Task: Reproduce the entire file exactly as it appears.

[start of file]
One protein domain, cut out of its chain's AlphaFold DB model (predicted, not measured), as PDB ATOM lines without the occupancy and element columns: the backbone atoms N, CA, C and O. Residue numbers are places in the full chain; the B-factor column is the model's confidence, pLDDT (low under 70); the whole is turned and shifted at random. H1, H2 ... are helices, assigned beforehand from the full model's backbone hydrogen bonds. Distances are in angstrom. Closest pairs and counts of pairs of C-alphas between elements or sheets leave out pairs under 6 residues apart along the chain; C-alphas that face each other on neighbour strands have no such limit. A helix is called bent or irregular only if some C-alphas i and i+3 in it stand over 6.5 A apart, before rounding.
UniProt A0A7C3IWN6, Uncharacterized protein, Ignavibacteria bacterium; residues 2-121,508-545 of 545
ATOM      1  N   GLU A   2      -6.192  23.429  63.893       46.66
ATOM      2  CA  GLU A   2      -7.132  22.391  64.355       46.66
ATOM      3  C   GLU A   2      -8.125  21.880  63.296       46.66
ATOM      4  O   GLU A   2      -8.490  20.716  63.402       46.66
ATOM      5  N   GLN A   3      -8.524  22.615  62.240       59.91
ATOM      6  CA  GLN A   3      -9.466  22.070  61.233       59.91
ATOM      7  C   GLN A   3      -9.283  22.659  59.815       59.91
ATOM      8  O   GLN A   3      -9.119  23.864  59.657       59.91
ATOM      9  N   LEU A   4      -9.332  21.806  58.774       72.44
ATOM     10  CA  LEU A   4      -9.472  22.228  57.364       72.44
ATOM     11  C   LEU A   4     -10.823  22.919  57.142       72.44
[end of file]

One protein domain, cut out of its chain's AlphaFold DB model (predicted, not measured), as PDB ATOM lines without the occupancy and element columns: the backbone atoms N, CA, C and O. Residue numbers are places in the full chain; the B-factor column is the model's confidence, pLDDT (low under 70); the whole is turned and shifted at random. H1, H2 ... are helices, assigned beforehand from the full model's backbone hydrogen bonds. Distances are in angstrom. Closest pairs and counts of pairs of C-alphas between elements or sheets leave out pairs under 6 residues apart along the chain; C-alphas that face each other on neighbour strands have no such limit. A helix is called bent or irregular only if some C-alphas i and i+3 in it stand over 6.5 A apart, before rounding.
UniProt A0A7C3IWN6, Uncharacterized protein, Ignavibacteria bacterium; residues 2-121,508-545 of 545
ATOM      1  N   GLU A   2      -6.192  23.429  63.893       46.66
ATOM      2  CA  GLU A   2      -7.132  22.391  64.355       46.66
ATOM      3  C   GLU A   2      -8.125  21.880  63.296       46.66
ATOM      4  O   GLU A   2      -8.490  20.716  63.402       46.66
ATOM      5  N   GLN A   3      -8.524  22.615  62.240       59.91
ATOM      6  CA  GLN A   3      -9.466  22.070  61.233       59.91
ATOM      7  C   GLN A   3      -9.283  22.659  59.815       59.91
ATOM      8  O   GLN A   3      -9.119  23.864  59.657       59.91
ATOM      9  N   LEU A   4      -9.332  21.806  58.774       72.44
ATOM     10  CA  LEU A   4      -9.472  22.228  57.364       72.44
ATOM     11  C   LEU A   4     -10.823  22.919  57.142       72.44